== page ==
Infrastructure Engineering - Research Publications

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    Improving operational flood ensemble prediction by the assimilation of satellite soil moisture: comparison between lumped and semi-distributed schemes
    Alvarez-Garreton, C ; Ryu, D ; Western, AW ; Su, C-H ; Crow, WT ; Robertson, DE ; Leahy, C ( 2014-09-23)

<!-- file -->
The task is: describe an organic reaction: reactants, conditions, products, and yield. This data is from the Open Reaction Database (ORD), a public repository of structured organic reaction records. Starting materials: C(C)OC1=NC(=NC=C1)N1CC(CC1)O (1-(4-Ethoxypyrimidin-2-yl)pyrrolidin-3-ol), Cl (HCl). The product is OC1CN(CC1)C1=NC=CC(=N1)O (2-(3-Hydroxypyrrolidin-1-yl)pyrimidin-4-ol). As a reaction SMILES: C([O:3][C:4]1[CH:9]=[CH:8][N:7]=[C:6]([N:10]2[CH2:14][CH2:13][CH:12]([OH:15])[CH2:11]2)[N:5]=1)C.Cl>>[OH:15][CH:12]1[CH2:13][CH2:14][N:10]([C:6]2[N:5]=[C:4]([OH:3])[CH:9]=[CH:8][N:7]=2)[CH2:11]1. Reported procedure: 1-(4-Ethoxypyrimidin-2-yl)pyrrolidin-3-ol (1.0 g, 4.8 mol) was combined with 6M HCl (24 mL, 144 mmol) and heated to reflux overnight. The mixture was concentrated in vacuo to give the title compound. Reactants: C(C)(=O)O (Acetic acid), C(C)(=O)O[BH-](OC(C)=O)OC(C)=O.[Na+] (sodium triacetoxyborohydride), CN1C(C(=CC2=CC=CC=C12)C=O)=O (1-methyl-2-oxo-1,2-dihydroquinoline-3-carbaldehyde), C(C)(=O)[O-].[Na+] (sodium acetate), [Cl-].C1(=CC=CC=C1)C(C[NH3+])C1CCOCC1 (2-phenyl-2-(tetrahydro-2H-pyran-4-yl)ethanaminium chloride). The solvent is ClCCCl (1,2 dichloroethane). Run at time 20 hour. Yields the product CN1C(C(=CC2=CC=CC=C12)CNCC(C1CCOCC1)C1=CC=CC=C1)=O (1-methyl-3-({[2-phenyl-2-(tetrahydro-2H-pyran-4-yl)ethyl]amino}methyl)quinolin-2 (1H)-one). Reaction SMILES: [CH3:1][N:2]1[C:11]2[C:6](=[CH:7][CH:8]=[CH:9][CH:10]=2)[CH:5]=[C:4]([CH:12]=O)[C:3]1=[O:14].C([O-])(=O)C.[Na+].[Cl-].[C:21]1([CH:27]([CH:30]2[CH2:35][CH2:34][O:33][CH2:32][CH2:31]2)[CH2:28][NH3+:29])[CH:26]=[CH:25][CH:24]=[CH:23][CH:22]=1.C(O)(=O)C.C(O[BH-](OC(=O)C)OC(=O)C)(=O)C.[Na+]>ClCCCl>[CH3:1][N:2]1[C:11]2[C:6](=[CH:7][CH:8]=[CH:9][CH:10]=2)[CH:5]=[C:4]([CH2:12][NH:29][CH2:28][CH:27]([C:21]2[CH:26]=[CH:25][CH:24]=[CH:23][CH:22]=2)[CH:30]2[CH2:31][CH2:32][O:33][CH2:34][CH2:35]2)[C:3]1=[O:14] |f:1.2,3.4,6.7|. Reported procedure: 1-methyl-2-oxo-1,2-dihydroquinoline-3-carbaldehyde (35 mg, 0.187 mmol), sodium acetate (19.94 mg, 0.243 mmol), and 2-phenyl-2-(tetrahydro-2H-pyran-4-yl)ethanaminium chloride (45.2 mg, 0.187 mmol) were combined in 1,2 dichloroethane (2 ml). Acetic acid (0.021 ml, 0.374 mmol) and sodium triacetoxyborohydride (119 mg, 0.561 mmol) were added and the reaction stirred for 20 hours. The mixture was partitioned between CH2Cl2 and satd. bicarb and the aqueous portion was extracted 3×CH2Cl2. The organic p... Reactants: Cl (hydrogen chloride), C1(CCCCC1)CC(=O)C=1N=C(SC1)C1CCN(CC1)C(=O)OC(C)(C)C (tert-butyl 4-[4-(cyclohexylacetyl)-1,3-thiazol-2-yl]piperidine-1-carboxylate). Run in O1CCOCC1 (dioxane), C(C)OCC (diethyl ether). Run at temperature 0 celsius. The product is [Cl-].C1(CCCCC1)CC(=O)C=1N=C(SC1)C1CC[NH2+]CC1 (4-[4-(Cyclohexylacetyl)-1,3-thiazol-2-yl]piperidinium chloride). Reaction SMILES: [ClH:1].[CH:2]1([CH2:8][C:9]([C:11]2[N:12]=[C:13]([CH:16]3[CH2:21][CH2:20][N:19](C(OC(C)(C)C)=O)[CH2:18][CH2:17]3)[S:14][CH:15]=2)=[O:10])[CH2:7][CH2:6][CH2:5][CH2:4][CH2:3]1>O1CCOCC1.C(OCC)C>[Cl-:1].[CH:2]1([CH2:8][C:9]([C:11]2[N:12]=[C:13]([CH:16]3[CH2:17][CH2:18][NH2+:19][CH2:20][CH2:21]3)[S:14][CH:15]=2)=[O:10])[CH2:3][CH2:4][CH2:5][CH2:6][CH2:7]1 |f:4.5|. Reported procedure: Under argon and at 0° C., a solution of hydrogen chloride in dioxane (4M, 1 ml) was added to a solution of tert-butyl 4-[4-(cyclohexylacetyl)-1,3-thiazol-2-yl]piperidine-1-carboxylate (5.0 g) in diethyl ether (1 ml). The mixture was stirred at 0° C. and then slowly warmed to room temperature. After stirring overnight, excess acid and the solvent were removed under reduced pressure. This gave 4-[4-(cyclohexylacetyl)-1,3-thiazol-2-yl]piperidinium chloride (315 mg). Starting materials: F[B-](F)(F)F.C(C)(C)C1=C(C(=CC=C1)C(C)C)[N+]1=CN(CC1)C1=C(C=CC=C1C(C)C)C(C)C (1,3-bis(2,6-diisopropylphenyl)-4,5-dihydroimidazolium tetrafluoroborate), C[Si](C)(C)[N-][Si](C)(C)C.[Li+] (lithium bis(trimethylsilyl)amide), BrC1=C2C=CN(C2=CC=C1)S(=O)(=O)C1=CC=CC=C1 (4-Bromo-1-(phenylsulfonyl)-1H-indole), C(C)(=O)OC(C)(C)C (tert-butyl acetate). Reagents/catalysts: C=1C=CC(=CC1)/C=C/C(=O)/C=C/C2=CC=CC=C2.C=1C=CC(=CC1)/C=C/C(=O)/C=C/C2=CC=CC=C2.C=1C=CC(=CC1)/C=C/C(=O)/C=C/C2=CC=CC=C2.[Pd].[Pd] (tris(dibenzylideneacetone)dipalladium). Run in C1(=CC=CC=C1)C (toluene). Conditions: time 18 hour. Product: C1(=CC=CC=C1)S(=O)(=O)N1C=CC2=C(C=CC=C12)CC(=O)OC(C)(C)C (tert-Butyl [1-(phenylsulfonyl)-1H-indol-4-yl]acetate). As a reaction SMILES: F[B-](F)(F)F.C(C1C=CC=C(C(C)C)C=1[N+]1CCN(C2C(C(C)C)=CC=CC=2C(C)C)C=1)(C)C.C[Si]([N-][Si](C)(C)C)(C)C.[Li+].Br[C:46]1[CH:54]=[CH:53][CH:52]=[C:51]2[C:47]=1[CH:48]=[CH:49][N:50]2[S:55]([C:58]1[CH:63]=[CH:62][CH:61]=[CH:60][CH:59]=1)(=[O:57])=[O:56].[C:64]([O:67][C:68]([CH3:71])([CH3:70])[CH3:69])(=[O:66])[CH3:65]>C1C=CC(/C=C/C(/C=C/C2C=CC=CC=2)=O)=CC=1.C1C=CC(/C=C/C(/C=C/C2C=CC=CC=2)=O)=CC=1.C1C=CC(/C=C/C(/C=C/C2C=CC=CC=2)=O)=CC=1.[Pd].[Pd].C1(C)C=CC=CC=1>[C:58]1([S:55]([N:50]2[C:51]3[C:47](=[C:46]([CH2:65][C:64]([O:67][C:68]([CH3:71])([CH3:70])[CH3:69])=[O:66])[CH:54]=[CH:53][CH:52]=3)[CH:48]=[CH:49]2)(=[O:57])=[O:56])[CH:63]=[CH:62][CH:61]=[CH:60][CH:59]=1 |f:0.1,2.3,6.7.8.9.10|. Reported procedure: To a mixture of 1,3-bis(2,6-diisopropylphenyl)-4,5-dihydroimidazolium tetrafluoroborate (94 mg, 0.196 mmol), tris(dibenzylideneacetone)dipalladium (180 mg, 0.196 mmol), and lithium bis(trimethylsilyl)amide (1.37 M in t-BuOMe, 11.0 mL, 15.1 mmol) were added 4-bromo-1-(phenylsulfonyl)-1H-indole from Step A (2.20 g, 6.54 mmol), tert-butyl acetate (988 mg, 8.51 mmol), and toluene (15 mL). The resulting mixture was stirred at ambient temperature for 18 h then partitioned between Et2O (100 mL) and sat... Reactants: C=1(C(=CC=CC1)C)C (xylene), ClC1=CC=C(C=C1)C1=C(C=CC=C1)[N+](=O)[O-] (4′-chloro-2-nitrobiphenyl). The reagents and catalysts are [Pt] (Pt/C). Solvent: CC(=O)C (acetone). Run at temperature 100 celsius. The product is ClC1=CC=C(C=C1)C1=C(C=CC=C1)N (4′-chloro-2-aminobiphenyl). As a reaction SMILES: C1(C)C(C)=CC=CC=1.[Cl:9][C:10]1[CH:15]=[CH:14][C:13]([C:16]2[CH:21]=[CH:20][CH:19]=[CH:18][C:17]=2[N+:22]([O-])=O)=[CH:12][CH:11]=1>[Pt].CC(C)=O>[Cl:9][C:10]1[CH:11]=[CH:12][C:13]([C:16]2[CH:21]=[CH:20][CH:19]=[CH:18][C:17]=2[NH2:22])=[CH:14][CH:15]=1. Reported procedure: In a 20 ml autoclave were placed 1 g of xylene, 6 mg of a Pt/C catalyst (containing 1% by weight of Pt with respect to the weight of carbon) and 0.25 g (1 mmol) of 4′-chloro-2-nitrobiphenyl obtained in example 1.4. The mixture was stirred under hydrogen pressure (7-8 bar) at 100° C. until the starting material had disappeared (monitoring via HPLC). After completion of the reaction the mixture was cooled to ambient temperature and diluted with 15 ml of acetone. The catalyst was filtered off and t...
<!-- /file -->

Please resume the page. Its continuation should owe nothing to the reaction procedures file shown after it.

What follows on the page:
Abstract. Assimilation of remotely sensed soil moisture data (SM–DA) to correct soil water stores of rainfall-runoff models has shown skill in improving streamflow prediction. In the case of large and sparsely monitored catchments, SM–DA is a particularly attractive tool. Within this context, we assimilate active and passive satellite soil moisture (SSM) retrievals using an ensemble Kalman filter to improve operational flood prediction within a large semi-arid catchment in Australia (>40 000 km2). We assess the importance of accounting for channel routing and the spatial distribution of forcing data by applying SM–DA to a lumped and a semi-distributed scheme of the probability distributed model (PDM). Our scheme also accounts for model error representation and seasonal biases and errors in the satellite data. Before assimilation, the semi-distributed model provided more accurate streamflow prediction (Nash–Sutcliffe efficiency, NS = 0.77) than the lumped model (NS = 0.67) at the catchment outlet. However, this did not ensure good performance at the "ungauged" inner catchments. After SM–DA, the streamflow ensemble prediction at the outlet was improved in both the lumped and the semi-distributed schemes: the root mean square error of the ensemble was reduced by 27 and 31%, respectively; the NS of the ensemble mean increased by 7 and 38%, respectively; the false alarm ratio was reduced by 15 and 25%, respectively; and the ensemble prediction spread was reduced while its reliability was maintained. Our findings imply that even when rainfall is the main driver of flooding in semi-arid catchments, adequately processed SSM can be used to reduce errors in the model soil moisture, which in turn provides better streamflow ensemble prediction. We demonstrate that SM–DA efficacy is enhanced when the spatial distribution in forcing data and routing processes are accounted for. At ungauged locations, SM–DA is effective at improving streamflow ensemble prediction, however, the updated prediction is still poor since SM–DA does not address systematic errors in the model.